Some people who haven’t spent time around cats think of them as cold, solitary animals. Our team at East Valley Animal Hospital in Gilbert knows that this couldn’t be further from the truth. Cats are social creatures who love, and even crave, interaction with humans and other animals. So, do cats get lonely? Read on for the verdict.
Do cats get lonely?
While it’s true that cats are more independent than dogs, they treasure relationships with caregivers and fellow pets. Some cats will experience feelings of sadness and abandonment when left without company. Keep in mind, though, that no two cats will exhibit these feelings the same way.
Reasons Your Cat is Lonely
Cats care deeply about their family members and miss them when they’re gone. They’ll feel the absence of a person, cat, or even other animal if they’ve:
- Moved out. When a member of the household has moved out, your kitty will wonder where their family member has gone.
- Passed away. Cats are capable of grieving in their own way. They don’t necessarily understand the concept of death, but professionals believe they experience a sense of loss.
- Gone on vacation, to the store, etc. Some cats will become lonely more easily than others. A little separation anxiety is okay, but if your cat is extremely distressed, it’s a problem. Discuss concerns about separation anxiety at your cat’s next veterinary exam.
Cats and Their Humans
Because each cat has an individual personality, each cat will have a different relationship with his or her owner. But studies show that even if a cat acts aloof or aggressive towards his owner, a significant bond exists.
Remember this if you’re dealing with a grumpy cat. Whether or not your kitty realizes it, you serve as a source of security for him. At least on a subconscious level, he knows you’re the one who feeds him and keeps him healthy. Although he might hiss when you try to cuddle, he also may cry when you’re not around.
Cats and Other Animals
Dogs are “pack animals” who emulate the social habits of their cousins, the wolves. They have an innate need for contact with other beings. Meanwhile, when it comes to socialization, house cats are biologically similar to tigers. They don’t feel any natural need to exist in packs.
However, they still develop strong relationships with other cats. This is why you’ll often see your cats playing, cuddling, and bathing one another. An older cat may take a kitten under its wing; a younger cat may follow an older one everywhere. Even when they squabble, they often recognize their feline brothers and sisters as family.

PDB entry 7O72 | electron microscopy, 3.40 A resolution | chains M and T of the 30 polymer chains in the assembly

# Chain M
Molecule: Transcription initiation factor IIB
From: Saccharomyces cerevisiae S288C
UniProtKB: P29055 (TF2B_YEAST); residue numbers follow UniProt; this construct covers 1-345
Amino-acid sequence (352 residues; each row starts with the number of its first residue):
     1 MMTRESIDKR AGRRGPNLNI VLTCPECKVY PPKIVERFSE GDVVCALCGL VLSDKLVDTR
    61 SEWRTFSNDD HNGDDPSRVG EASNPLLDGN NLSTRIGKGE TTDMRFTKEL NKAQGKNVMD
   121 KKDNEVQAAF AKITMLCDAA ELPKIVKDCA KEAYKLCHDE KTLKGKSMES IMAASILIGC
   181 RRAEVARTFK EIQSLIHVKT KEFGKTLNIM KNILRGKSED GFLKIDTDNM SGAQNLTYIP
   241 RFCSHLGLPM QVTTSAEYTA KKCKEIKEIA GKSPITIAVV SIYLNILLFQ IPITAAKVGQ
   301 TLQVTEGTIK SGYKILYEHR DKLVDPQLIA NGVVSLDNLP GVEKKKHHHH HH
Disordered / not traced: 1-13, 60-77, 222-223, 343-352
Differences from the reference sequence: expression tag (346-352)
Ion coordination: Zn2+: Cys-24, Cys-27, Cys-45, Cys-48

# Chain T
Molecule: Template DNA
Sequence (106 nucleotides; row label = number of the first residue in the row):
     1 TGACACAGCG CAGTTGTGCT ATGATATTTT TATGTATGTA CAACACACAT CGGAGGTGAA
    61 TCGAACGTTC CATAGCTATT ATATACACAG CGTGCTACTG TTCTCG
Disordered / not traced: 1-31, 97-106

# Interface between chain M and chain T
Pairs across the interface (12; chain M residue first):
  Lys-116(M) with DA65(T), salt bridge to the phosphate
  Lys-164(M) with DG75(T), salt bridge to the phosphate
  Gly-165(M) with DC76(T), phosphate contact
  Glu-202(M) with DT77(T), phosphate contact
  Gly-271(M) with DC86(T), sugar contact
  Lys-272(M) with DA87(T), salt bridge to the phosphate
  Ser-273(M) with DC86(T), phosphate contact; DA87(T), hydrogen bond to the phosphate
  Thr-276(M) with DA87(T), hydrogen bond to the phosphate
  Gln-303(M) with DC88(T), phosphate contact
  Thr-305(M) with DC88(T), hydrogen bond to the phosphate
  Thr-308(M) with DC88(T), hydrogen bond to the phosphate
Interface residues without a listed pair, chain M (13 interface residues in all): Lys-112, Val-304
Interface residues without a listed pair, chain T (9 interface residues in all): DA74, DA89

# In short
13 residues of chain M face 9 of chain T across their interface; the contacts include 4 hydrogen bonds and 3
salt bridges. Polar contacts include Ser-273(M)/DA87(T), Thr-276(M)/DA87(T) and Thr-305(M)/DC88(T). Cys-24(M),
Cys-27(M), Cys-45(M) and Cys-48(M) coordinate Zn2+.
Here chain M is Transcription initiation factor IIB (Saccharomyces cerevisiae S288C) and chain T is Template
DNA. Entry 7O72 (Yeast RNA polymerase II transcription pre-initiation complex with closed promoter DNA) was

Signs of a Lonely Cat
Sometimes it’s hard to tell what your cat is feeling. His natural instinct is to hide his feelings, especially those of discomfort or pain. He sees himself as a predator who can never appear weak. But he might be feeling lonely if he:
Meows or vocalizes more often than usual. Cats don’t meow at each other, but they meow at us when they’re hungry or distressed. If someone is missing, a cat might “call” for them.
- Sleeps excessively. Although he already sleeps around 20 hours a day, your cat may sleep even more when depressed. This depression might coincide with the absence of a family member.
- Refuses to use the litter box. It’s never a good sign when your kitty averts the litter box. It might be because of a physical issue, but it may also be emotional.
- Has appetite changes. It’s also a bad sign if your cat doesn’t want to eat. Consider loneliness a suspect, but don’t rule out physical illness, either.
Easing Your Cat’s Loneliness
Hopefully, your cat’s loneliness will ease itself. As they say, time heals all wounds. Better yet, be your cat’s companion as you both heal from the loss. Spend lots of time cuddling, playing, and healing together.
Getting a Second Cat
If your cat has lost a feline brother or sister, we recommend giving him time to grieve. Don’t bring a new cat into the home just yet. The new addition may add stress to an already tense environment.
Compassionate Cat Care in Gilbert
At East Valley Animal Hospital, we care about both your cat’s physical and emotional wellbeing. If you think your cat is lonely, allow us to help. We’ll discuss how to ease his pain at his next check-up.